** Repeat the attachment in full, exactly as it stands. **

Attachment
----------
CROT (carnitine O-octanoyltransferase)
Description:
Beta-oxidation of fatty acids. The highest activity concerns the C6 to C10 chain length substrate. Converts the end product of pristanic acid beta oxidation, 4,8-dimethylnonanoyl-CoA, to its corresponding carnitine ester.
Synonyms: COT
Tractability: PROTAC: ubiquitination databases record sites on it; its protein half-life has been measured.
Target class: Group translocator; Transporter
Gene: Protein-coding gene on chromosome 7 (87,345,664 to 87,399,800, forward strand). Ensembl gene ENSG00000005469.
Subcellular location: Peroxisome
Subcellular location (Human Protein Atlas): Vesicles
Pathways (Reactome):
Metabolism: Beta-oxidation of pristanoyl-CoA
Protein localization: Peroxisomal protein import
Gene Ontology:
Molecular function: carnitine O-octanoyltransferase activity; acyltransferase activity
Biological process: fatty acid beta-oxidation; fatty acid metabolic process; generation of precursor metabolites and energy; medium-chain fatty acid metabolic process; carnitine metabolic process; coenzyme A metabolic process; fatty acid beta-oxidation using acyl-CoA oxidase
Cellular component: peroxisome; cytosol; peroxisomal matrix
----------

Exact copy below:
CROT (carnitine O-octanoyltransferase)
Description:
Beta-oxidation of fatty acids. The highest activity concerns the C6 to C10 chain length substrate. Converts the end product of pristanic acid beta oxidation, 4,8-dimethylnonanoyl-CoA, to its corresponding carnitine ester.
Synonyms: COT
Tractability: PROTAC: ubiquitination databases record sites on it; its protein half-life has been measured.
Target class: Group translocator; Transporter
Gene: Protein-coding gene on chromosome 7 (87,345,664 to 87,399,800, forward strand). Ensembl gene ENSG00000005469.
Subcellular location: Peroxisome
Subcellular location (Human Protein Atlas): Vesicles
Pathways (Reactome):
Metabolism: Beta-oxidation of pristanoyl-CoA
Protein localization: Peroxisomal protein import
Gene Ontology:
Molecular function: carnitine O-octanoyltransferase activity; acyltransferase activity
Biological process: fatty acid beta-oxidation; fatty acid metabolic process; generation of precursor metabolites and energy; medium-chain fatty acid metabolic process; carnitine metabolic process; coenzyme A metabolic process; fatty acid beta-oxidation using acyl-CoA oxidase
Cellular component: peroxisome; cytosol; peroxisomal matrix